Now it's looking as though the Russians may endure yet another failure. The latest mission, Phobos-Grunt ("grunt" is Russian for "ground"), is Russia's first attempt at Mars in a decade and a half. It successfully launched into earth orbit Tuesday on a Ukrainian Zenit rocket, but it failed to perform the engine firings necessary to send it on its way to the desired destination, the Martian moon Phobos.
The plan was for this spacecraft to grab a half-pound sample of the moon and return it all the way home for study; the craft would drop a conical capsule that would land at the Sary Shagan test range in Kazakhstan, where scientists would recover the sample. Phobos is interesting itself because it may be a captured carbonaceous asteroid, with potentially useful resources such as water, and it could potentially be a human base from which to stage missions to the Martian surface. Phobos-Grunt was also going to send several types of microbes and a soil colony on the round trip, the idea being to test whether life could survive such a trip through space—if it could, that would strengthen the argument that life here on earth may have been seeded from space. In addition, a Chinese orbiter (their first planetary mission ever) was piggybacking on the main vehicle, from which it planned to separate upon arrival in orbit around Mars.
But as of this writing, Phobos-Grunt is off-course, stranded in orbit around the earth. Ground controllers knew something was wrong Tuesday night when the craft didn't show up on radar where they expected it. It took a while to locate it, but once they did, it became clear that Phobos-Grunt hadn't automatically performed the maneuvers it was supposed to when it was over South America, out of Russian ground-station range.
The vehicle is reportedly in a safe mode, but its operators are in a race against time to save the mission. The first of the two burns planned for the spacecraft was supposed to raise the perigee (low point) of its orbit. The mission entered Earth orbit at 120 by 215 miles altitude, and an engine firing at apogee (the high point) would have raised a new high point of the orbit to more than 2500 miles of altitude, with the current apogee of 215 miles becoming the new perigee. All in all, the spacecraft would suffer much less drag at that new elevation.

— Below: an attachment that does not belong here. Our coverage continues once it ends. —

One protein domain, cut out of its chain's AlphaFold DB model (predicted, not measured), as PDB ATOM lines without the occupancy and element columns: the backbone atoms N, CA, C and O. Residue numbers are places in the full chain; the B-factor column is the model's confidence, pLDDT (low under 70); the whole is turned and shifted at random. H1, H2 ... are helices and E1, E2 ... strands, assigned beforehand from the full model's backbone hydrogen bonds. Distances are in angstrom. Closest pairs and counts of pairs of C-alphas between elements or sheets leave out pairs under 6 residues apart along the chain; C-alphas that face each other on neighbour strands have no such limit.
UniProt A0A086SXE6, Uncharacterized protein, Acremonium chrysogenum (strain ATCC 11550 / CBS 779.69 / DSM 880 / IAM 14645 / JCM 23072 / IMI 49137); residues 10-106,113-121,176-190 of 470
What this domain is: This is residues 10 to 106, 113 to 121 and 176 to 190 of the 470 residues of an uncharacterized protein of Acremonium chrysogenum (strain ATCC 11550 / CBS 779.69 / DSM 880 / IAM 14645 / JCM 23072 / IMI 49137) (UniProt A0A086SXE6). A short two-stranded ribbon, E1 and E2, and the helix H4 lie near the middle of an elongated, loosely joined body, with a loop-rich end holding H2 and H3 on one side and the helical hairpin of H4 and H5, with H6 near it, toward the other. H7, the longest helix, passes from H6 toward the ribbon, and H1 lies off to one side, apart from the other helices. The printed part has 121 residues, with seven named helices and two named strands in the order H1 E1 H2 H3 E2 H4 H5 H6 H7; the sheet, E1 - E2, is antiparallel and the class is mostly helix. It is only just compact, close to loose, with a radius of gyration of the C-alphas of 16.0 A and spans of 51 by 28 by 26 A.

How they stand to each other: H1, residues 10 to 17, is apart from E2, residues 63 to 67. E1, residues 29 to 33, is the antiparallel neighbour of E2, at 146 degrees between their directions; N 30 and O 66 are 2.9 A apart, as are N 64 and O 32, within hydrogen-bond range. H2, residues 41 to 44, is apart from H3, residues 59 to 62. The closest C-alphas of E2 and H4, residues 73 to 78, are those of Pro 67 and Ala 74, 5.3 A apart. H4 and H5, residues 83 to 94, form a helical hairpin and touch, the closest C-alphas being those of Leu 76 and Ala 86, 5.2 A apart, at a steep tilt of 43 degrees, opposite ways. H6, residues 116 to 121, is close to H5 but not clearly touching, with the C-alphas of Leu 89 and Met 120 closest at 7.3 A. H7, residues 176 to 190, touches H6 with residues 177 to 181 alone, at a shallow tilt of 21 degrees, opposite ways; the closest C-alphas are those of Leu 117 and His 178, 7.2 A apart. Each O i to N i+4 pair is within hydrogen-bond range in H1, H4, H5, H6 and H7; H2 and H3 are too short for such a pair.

Russian operators have had one bright moment: There was only a three-day window after the launch in which they could deploy the craft's solar panels before its batteries run out, and yesterday they pulled it off. But if Phobos-Grunt doesn't perform the burn and stays at an orbital low point of just 120 miles, its orbit will slowly decay with each dip into the upper atmosphere, and it will fall farther toward the earth, eventually to burn up. Current estimates are that they have a couple weeks to do the burn before this happens. Finally, if the spacecraft doesn't leave soon, Russia will miss its window to Mars. The planet would move too far away for them to reach it and return with the propellant on board.
If the craft does fall into the atmosphere, there is some concern about the danger on the ground. Because this mission was intended to go to Mars and return, it's carrying lots of propellant, and that propellant is a toxic combination of hydrazine for fuel and nitrogen tetroxide (a form of nitric acid) for the oxidizer. These propellants are hypergolic, which means that they combust on with each other without the need for an ignition source. That makes for very reliable rocket engines, and for that reason they've been used for decades in the American space programs. If the propellants on board Phobos-Grunt remain liquid, they will harmlessly burn up in the upper atmosphere. But if they freeze in the cold of space because of a lack of power for heaters, the frozen propellant chunks could survive all the way to the ground, making a nasty mess wherever they land.
According to Vladimir Popoin, the new head of the Russian Space Agency Roskosmos (he replaced the former head who was relieved after the launch failures a couple months ago), Russia is in with the vehicle, but doesn't yet know what went wrong. There is some speculation that Phobos-Grunt had a problem transitioning from the sun-tracker navigation system used in Earth orbit to a star-tracker needed for deep space.
Going to Mars is an arduous task. Americans have had better luck than the Russians, starting with the two Viking landers in the 1970s, and more recently the rovers Spirit and Opportunity, which lasted far longer than initially planned or expected. But there have been many American failures as well, including a case of what aviation types call "controlled flight into terrain"—when a planned orbiter crashed into the planet because of English/metric–unit confusion between NASA and the contractor. Over the decades, some have jokingly (but grimly) speculated that there is a "Great Galactic Ghoul" that tries to see to it, and often succeeds, that the planet remains unexplored. In this case, though, if the mission does fail, many will attribute it to the tight Russian space budget and an inexperienced team that hasn't attempted such a mission in 15 years.
We should learn Phobos-Grunt's fate in the coming days. If a software problem is the source of its trouble, there is a good chance of uploading some new commands and getting the mission back on track and on its way to Mars. If there is a problem with the hardware itself, however, the mission will probably be a failure, and the Ghoul will claim yet another victim.